The court’s decision will allow individuals the right to ask internet search engines to remove links to information about them that they do not want known – which could be seen either as an assertion of the right to privacy or an attack on free speech. Google and free speech activists reacted angrily to the court’s verdict which could guarantee individuals a “right to be forgotten” on the internet which is not currently available.
It is unclear exactly how the ruling will be implemented considering the sheer volume of online data and internet users. For individuals keen to erase embarrassing incidents from their past, it could prove a handy tool for re-shaping their digital footprint, while data protection advocates are calling it a victory against the all-powerful internet giants.
But for champions of free speech, the potential for misuse is deeply worrying.
“This is akin to marching into a library and forcing it to pulp books,” said Jodie Ginsberg, chief executive of Index on Censorship. “Although the ruling is intended for private individuals, it opens the door to anyone who wants to whitewash their personal history.”
It was a repossessed home in Catalonia which sparked the battle between privacy campaigners, search engines such as Google and free speech advocates. Mario Costeja Gonzalez was dismayed to find searches on his name still threw up a 1998 newspaper article on past financial problems, even though many years had passed and his debts were paid off.Read more: Q&A: The ECJ ruling on GoogleComment: how easy is it to clean up after yourself?Editorial: A fine principle, but fiendish to implement
A Spanish court referred his request for the link to be removed to the Court of Justice of the European Union in Luxembourg, which ruled in favour of Mr Costeja. The judges decided that search engines did have a duty to make sure that data deemed “inadequate, irrelevant or no longer relevant” did not appear. Ordinary citizens could also request that search engines remove links to sites which contained excessive personal data on them.
Google had argued that it was not in control of the content – it was merely linking to it – and therefore the onus for removing any out-of-date information was on the websites themselves.
“We are very surprised that [this decision] differs so dramatically from the Advocate General’s opinion and the warnings and consequences that he spelled out. We now need to take time to analyse the implications,” said a Google spokesman, Al Verney. He was referring to an opinion issued an adviser to the European Court of Justice last year expressing concern that freedom of speech could be threatened.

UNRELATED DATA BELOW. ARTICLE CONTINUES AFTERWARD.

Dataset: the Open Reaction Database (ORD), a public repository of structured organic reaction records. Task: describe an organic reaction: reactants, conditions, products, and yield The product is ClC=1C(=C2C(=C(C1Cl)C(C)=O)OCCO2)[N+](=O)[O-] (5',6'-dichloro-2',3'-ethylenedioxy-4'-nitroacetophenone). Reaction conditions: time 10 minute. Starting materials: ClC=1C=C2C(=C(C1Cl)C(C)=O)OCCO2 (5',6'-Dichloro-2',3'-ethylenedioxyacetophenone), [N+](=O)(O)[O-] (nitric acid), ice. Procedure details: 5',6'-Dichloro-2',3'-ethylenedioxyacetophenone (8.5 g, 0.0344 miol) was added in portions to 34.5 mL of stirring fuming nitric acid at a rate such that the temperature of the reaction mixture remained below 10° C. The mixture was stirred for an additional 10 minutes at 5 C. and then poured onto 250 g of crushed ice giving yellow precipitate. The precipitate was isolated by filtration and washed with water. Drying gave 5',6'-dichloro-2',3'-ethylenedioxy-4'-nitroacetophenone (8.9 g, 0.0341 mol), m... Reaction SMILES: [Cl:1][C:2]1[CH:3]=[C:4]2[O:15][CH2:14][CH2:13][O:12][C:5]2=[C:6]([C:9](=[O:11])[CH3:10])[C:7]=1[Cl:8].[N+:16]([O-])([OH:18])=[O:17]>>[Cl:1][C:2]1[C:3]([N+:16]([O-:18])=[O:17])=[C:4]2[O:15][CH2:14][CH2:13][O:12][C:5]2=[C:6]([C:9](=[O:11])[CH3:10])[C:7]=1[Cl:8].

Google headquarters in California (Getty)This clash between the right to privacy and the right to information is an ongoing one in Europe. In 2012, the EU’s executive arm, the European Commission, proposed a law granting people the right to be forgotten on the internet. The European Parliament however watered it down, and internet companies have been lobbying member states not to approve the legislation.
They have an ally in the free speech groups, which argue that giving an individual the right to decide what can be removed from search engines with no legal oversight has worrying implications.
“The court’s decision is a retrograde move that misunderstands the role and responsibility of search engines and the wider internet,” said Ms Ginsberg. “It should send chills down the spine of everyone in the European Union who believes in the crucial importance of free expression and freedom of information.”
Javier Ruiz, Policy Director at Open Rights Group, agreed. “We need to take into account individuals’ right to privacy, but if search engines are forced to remove links to legitimate content that is already in the public domain... it could lead to online censorship,” he said.
A Google data center in Hamina, Finland (AP)But the battle lines are not entirely clear. People are increasingly concerned about the safety of their personal data since allegations emerged last year of mass government surveillance. The EU’s Justice Commissioner, Viviane Reding, called the ruling a “strong tailwind” in the commission’s efforts to tighten data protection in the bloc. “Companies can no longer hide behind their servers being based in California or anywhere else in the world,” she wrote on Facebook.
It is now up to legal experts with search engines like Google, Yahoo and Bing to work out how they can possibly implement the law, and what processes will be put in place to allow people to appeal against the links,. For the man who started it all, he is pleased that his case has created an opening for ordinary people to stand up to the often faceless Internet giants. “It’s a great relief to be shown that you were right when you have fought for your ideas, it’s a joy,” Mr Costeja told the Associated Press.